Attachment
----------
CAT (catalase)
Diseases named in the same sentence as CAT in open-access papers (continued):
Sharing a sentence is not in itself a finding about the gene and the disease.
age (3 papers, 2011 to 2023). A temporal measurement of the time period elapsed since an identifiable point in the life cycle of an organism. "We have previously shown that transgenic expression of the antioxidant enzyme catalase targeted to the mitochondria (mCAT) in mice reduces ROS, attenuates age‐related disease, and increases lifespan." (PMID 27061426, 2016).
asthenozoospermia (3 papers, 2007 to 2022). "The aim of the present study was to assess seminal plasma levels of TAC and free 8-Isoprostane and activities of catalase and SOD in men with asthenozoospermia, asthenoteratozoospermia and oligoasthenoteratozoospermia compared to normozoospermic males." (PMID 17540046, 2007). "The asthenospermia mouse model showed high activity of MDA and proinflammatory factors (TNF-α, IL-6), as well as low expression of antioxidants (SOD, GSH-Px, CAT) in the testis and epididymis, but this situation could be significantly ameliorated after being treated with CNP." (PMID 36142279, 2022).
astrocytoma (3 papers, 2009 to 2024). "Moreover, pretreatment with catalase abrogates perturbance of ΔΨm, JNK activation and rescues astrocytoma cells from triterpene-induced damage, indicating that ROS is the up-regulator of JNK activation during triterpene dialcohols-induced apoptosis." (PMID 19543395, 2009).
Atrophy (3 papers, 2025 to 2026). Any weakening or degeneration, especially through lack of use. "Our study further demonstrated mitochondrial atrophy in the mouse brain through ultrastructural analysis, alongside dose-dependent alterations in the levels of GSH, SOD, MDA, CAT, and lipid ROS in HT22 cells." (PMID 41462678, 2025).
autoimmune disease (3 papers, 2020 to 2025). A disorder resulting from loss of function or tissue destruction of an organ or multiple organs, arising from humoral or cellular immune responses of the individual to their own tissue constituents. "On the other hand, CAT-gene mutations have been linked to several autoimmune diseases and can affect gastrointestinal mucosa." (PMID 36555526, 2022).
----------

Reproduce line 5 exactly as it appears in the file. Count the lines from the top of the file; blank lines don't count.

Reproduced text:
asthenozoospermia (3 papers, 2007 to 2022). "The aim of the present study was to assess seminal plasma levels of TAC and free 8-Isoprostane and activities of catalase and SOD in men with asthenozoospermia, asthenoteratozoospermia and oligoasthenoteratozoospermia compared to normozoospermic males." (PMID 17540046, 2007). "The asthenospermia mouse model showed high activity of MDA and proinflammatory factors (TNF-α, IL-6), as well as low expression of antioxidants (SOD, GSH-Px, CAT) in the testis and epididymis, but this situation could be significantly ameliorated after being treated with CNP." (PMID 36142279, 2022).